Travelling & touring: Cry my beloved Bulawayo Centenary Park

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It used to be home of various bird species, a miniature locomotive and passenger train, a boating pool among others which were favourites for family from all walks of life.

By Burzil Dube

LAST week’s article on the state of the Victoria Falls-Bulawayo road drew the ire of readers, who lambasted Yours Truly for being obsessed with this particular province at the expense of other regions facing similar or worse predicaments.

Some even went to an extent of “inviting” Yours Truly to come and also see the situation in Mashonaland region, which is far more alarming than what is being portrayed and could also be beyond human comprehension.

However, others applauded government’s road rehabilitation programme and in turn took a swipe at contractors whom they accused of doing shoddy jobs despite being afforded all the necessary financial support.

YoursTruly is excited with the feedback received on this topical subject, which is a major contributory factor on successful implementation of tourism recovery programmes.

However, the bottom line is that there are individuals not playing ball hence the despicable service to government’s Road Rehabilitation Programme efforts meant to spur the tourism drive.

Talking of rehabilitation programmes, local authorities in Zimbabwe need to wake up and smell the legendary coffee in terms of resuscitating their leisure centres and properties which of late are a pale shadow of their past.

The iconic Centenary Park in Bulawayo was recently in the media for all the wrong reasons.

Yours Truly fervently hopes that the powers that be, would try to restore it to its former glory. This park used to be envied by both local and foreign tourists and the then jutting water fountain was a must photo shoot venue for newly weds.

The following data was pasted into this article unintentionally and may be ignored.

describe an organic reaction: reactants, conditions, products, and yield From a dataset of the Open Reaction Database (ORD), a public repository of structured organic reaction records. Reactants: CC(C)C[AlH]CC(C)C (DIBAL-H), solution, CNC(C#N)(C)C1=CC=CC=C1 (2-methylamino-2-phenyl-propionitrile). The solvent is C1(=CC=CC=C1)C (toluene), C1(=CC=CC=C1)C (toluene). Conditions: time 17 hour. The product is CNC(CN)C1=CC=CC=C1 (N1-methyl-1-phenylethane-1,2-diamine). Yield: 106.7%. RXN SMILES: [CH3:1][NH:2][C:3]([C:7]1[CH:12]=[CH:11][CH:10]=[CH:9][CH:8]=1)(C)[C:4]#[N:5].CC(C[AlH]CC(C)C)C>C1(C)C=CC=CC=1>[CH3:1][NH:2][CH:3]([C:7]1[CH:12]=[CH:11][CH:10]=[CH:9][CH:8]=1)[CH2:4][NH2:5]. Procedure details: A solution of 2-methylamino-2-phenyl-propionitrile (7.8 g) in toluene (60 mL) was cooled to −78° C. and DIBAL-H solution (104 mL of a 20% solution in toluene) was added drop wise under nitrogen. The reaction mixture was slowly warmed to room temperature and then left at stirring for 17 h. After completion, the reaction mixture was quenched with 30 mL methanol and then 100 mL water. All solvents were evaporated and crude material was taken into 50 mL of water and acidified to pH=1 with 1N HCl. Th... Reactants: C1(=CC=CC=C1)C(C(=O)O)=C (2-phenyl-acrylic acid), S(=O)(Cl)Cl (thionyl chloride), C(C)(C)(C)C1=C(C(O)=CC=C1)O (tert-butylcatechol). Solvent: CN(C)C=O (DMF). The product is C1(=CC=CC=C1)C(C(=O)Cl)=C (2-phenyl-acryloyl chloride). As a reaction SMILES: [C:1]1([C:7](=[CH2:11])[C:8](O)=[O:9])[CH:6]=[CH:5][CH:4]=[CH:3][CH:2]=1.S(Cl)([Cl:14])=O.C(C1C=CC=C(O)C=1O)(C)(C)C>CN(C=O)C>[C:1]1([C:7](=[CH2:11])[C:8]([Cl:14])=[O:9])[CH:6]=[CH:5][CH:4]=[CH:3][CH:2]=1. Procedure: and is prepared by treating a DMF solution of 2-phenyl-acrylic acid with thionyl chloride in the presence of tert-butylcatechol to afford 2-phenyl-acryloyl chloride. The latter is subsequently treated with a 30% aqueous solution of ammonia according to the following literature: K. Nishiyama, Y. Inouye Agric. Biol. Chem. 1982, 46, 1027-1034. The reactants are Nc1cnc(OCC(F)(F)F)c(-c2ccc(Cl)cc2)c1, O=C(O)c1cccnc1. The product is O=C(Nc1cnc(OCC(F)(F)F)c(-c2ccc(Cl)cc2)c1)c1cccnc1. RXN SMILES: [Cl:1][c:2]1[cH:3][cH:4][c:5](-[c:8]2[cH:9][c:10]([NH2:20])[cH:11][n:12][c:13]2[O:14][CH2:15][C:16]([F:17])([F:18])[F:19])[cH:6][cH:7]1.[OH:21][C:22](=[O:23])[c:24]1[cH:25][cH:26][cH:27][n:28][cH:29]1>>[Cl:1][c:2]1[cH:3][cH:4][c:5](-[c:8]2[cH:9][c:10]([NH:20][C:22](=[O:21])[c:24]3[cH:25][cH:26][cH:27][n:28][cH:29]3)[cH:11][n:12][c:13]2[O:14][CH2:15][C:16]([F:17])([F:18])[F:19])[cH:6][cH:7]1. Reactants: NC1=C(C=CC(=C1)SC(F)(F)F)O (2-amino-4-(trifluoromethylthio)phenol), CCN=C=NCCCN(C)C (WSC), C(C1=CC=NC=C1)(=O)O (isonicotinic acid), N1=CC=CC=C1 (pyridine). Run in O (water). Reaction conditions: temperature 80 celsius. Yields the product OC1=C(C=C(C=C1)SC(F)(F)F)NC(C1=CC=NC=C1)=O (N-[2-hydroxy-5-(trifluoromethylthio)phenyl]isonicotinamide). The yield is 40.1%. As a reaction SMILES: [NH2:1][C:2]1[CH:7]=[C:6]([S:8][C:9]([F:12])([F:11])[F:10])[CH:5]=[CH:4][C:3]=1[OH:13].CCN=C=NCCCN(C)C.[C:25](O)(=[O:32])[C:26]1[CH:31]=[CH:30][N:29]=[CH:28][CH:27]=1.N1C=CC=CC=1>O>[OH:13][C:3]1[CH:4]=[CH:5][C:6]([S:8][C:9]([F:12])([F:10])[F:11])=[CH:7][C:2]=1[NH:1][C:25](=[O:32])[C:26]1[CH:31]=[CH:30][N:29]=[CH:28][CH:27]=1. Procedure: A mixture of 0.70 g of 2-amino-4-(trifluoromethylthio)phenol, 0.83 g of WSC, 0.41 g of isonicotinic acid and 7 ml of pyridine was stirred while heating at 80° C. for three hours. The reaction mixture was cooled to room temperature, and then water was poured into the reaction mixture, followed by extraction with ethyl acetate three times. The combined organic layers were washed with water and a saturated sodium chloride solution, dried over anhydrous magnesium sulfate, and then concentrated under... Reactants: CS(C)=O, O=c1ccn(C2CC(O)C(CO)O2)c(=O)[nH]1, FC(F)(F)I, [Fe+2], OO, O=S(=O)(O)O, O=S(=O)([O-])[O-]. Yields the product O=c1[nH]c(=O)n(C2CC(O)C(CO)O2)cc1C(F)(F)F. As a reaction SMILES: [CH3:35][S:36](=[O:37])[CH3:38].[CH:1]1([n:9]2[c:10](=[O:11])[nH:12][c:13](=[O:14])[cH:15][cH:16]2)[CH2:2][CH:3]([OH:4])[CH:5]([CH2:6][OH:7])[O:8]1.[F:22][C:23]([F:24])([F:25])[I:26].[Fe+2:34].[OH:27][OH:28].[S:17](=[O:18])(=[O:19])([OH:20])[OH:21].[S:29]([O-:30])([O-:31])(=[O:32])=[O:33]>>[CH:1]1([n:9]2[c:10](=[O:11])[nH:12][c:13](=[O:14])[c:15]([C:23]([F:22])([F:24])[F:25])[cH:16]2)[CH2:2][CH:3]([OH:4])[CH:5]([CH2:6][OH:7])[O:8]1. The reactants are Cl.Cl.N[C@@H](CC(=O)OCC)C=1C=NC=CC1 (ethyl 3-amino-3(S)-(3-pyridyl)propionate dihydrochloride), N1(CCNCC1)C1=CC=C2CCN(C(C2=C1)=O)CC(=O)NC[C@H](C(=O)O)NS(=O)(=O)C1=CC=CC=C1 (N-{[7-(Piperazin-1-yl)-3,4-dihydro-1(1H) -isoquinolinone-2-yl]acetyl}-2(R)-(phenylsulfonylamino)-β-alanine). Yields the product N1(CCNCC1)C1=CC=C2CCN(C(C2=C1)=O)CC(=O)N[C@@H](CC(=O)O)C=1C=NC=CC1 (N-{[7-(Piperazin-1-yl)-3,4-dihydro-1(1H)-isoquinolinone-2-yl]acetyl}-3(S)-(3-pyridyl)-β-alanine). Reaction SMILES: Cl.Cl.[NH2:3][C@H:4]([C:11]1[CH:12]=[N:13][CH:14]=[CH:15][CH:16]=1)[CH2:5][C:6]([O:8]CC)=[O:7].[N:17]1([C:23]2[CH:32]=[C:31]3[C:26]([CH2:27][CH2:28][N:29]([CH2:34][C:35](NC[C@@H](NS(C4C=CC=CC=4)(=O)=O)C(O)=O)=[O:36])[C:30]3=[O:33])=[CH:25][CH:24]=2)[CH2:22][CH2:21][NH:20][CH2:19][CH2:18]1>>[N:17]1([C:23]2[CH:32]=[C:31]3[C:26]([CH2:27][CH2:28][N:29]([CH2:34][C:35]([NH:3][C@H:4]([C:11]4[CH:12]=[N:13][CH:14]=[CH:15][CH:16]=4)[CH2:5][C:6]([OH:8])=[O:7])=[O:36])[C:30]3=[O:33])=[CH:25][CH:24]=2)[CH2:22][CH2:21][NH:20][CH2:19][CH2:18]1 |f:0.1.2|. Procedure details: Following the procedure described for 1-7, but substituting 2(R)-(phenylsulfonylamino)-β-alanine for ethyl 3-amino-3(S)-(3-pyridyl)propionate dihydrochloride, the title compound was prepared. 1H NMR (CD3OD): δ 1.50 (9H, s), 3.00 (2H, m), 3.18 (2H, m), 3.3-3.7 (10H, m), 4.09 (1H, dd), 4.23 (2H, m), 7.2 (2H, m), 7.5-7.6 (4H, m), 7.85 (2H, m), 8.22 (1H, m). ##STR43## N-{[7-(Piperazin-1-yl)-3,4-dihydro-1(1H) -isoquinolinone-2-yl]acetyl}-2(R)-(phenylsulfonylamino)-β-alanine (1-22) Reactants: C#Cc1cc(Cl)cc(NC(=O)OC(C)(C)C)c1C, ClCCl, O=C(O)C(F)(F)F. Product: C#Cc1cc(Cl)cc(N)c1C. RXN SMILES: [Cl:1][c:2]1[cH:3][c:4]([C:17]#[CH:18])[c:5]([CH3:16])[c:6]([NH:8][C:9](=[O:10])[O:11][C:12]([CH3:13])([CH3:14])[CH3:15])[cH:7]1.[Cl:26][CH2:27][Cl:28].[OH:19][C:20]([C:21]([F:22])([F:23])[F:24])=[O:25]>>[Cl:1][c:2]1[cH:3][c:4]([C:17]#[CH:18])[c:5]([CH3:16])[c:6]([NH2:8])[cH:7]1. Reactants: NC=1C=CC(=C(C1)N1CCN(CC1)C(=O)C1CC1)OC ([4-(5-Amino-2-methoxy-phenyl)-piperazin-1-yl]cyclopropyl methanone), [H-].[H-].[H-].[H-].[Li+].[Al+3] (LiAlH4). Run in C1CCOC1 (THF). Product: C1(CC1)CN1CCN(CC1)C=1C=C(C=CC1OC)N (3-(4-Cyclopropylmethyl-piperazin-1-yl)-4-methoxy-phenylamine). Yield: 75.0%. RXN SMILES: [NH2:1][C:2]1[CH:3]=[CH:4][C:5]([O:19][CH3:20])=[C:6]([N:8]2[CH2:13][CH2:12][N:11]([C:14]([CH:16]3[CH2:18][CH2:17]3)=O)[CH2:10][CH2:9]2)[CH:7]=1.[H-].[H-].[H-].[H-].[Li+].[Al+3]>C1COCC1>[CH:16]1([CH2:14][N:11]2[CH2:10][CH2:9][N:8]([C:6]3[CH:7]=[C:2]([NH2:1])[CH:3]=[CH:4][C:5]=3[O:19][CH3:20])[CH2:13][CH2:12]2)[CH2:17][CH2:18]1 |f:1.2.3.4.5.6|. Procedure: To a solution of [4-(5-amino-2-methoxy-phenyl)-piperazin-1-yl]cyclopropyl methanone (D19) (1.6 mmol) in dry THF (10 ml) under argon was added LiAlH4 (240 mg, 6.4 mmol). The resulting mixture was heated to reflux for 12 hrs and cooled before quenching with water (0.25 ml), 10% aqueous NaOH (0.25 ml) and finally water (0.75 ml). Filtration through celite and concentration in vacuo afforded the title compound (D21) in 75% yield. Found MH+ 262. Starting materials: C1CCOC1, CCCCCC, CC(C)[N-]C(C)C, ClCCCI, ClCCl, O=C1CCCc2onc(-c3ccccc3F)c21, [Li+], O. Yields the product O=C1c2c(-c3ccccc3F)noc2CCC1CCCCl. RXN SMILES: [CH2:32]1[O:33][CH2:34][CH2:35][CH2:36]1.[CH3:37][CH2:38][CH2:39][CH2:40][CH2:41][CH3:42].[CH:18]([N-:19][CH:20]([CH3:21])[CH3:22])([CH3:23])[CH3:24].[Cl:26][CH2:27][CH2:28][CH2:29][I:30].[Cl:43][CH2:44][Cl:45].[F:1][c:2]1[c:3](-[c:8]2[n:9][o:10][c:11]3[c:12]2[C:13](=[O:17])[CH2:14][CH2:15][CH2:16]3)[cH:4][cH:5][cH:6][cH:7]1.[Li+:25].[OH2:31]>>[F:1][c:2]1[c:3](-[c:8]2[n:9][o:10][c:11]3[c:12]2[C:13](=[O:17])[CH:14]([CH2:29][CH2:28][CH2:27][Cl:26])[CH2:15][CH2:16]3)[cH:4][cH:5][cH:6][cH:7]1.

The same also applied to the lush ever green and well maintained lawn in the midst of succulent trees being an ideal place for any pastime activities as well as being a rendezvous for those academic study groups.

The list could be endless.

It is reported that the park situated a stone throw from the city centre, was initially known as Central Park and later christened Centenary Park in 1953 in commemoration of Cecil John Rhodes’ 100th birthday.

This park, which was once synonymous with picnics and other family outings, is located about a kilometre from the city’s central business district along Leopold Takawira Avenue, which is also widely known as Bulawayo-Gwanda Road.

It also used to be home of various bird species, a miniature locomotive and passenger train, a boating pool among others which were favourites for family from all walks of life.

To the uninitiated, Rhodes’ was a British colonialist born in 1853 and was instrumental in colonization of most countries in Southern Africa. The commemoration of his 100th anniversary was opened by the Queen Mother in July 1953 and several of the events were held in the then Central Park.

However, Central Park is now situated within Centenary Park even though its yesteryear glamour is also now part of history. It is situated on the southern side of the park even though most people might not be aware of its existence.

This 45-hectare recreation piece of land used to be among the top 10 tourist attractions in Bulawayo with the country’s largest ornamental water fountain being visitors’ favourite and a must see edifice.

The ornamental structure was erected in commemoration of the country’s second capital city’s 75 years of existence in 1968.

Some picnic lovers have however found comfort in the distant Hillside Dams which has gradually surpassed Centenary Park in serenity, tranquility and maintenance. This community administered park is situated in the plush Hillside suburb and is a ideal place for braaing as well picnic activities.

It also an ideal place for love birds’ weekend outings compared to other recreation parks scattered around the city.

Such predicament is not limited to Centenary Park, but to the rest of local authorities’ recreation facilities in Harare, Gweru, Mutare and Hwange (Yes, the coal mining town), Victoria Falls, among other towns.

Some of these cities, towns, provincial capitals and local boards do not have even a single family outdoor facility and this could be a wakeup call to powers that be.

Having “palatable” recreation facilities solely administered by local authorities would be like searching  for a needle in a haystack as evidence of the decay is all over and this calls for remedial action.

Cry my beloved City of Kings!

Till we meet again in the next column.

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